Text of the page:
Q. Are soaps safe for septic systems?
A. Yes; all soaps are safe for septic systems.
Q. Are soaps biodegradable?
A. Yes; however the use of water containing soap can cause some problems for the garden, all of which can be rectified if they occur:
- Soap products are alkaline, which can cause an increase in the pH of the soil. If the pH increases too much, it can affect the uptake of iron in plants, which will usually manifest as yellowing of new leaves. The cause of the yellowing can be checked with a pH test kit and if the pH is high, it can be gradually reduced by the addition of sulphate of iron.
- Soap contains salt, which can build up in the soil and adversely affect the plants; however this can be rectified by the addition of gypsum and compost.
- The fats and oils present in soap may cause the soil to become water repellent. This is easily rectified by the addition of a soil rewetting agent.
All of the above possible problems can be prevented from occurring, if the garden is kept well mulched and contains a lot of organic matter, such as compost, manure, etc.
I would also advise contacting your local water authority concerning the use of grey water; they will have some valuable advice and tips on safe grey water usage.
Q. Why is the bar soaps becoming softer?
A. This is a supply and demand situation, in more recent times the soap is being delivered to the supermarkets within three months (green soap) of manufacture; in previous times the soap would be approximately one year old and would loose a lot of moisture making the bar hard and more resistant to absorption of water in the home use.
Q. What to do with those tiny soap slivers?
- Probably the easiest way is to stick it onto the next bar of soap. Wet both of them well and press the sliver firmly onto the side of the new bar of soap.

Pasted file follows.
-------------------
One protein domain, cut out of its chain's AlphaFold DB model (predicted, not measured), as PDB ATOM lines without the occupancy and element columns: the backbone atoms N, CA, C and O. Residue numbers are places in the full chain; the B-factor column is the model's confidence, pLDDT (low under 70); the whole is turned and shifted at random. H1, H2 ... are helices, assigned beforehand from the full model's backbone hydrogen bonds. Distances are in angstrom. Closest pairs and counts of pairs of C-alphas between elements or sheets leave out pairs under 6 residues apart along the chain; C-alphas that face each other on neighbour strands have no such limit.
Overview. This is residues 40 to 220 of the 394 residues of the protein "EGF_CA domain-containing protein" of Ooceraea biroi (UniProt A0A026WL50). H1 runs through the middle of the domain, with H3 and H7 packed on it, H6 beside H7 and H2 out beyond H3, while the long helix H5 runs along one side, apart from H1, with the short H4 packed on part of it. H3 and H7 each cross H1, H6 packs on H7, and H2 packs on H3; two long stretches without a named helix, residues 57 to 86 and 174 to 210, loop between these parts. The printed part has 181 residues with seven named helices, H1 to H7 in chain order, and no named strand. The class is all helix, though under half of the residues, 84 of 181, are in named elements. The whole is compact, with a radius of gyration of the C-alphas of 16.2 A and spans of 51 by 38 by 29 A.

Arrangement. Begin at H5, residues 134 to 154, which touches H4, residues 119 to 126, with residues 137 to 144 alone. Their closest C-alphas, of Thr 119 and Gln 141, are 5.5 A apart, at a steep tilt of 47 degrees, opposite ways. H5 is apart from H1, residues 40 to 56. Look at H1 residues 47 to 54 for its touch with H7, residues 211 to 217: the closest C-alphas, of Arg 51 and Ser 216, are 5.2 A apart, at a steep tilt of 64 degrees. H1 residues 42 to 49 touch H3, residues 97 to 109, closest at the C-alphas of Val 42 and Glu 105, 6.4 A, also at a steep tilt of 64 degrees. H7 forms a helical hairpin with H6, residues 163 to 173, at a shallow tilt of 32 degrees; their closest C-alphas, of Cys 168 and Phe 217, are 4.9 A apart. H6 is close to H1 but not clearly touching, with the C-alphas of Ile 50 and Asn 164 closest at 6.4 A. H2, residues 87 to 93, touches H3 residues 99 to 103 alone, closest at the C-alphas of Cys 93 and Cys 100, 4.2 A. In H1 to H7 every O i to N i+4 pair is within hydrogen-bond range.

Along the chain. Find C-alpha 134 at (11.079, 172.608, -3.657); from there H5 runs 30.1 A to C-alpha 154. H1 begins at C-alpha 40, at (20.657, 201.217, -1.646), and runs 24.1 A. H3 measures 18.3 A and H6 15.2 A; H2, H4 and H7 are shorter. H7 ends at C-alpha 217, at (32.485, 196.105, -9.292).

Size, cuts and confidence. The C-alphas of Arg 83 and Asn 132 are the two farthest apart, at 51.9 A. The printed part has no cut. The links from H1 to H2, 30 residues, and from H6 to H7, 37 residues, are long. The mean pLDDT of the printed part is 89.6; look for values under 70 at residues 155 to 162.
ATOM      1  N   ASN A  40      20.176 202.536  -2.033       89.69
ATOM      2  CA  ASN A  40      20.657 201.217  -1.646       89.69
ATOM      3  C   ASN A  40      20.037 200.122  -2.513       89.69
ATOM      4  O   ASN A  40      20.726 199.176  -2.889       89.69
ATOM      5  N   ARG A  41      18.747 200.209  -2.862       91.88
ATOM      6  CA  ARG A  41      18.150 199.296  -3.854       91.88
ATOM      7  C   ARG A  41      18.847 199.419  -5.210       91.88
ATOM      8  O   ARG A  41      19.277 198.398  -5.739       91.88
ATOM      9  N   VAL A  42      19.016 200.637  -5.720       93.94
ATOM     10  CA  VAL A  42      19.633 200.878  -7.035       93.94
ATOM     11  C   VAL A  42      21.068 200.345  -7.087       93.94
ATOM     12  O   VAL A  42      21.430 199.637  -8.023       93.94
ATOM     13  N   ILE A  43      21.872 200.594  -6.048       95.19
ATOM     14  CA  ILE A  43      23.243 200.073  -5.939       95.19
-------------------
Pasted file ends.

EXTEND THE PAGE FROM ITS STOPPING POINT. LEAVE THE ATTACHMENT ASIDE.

- Save enough to make a fresh bar of soap. Cover your sliver collection with water and let it set until it's very soft, then smooth it in a blender or food processor (or use a fork or potato masher). Put it into an oiled mould and let it set until it's dry enough to use. A mould can be any container, just be sure to oil it well so that the soap releases easily.
- Use a sliver of soap to make sticky drawers or any other wood object glide smoothly. Just run it around the edge wherever it sticks.
- Free up a sticky zipper. Soap lubricates without being messy and won't harm your clothing like oil and graphite can. Just rub a stubborn zipper with the soap sliver until it works smoothly. Rub both sides of the zipper for fastest results.
- Tie one or two in a net bag and hang it where you can clean up after working in the garden.
- Tie a soap sliver in a washcloth when bathing yourself or young children. You may have to scrunch it around a few times to get the lather going.
- Sew a deep pocket into a few washcloths or bath mitts and put a sliver of soap in it for the shower or bath.
- Melt pieces of left over soap in the microwave and mould in plastic chocolate moulds for re-use.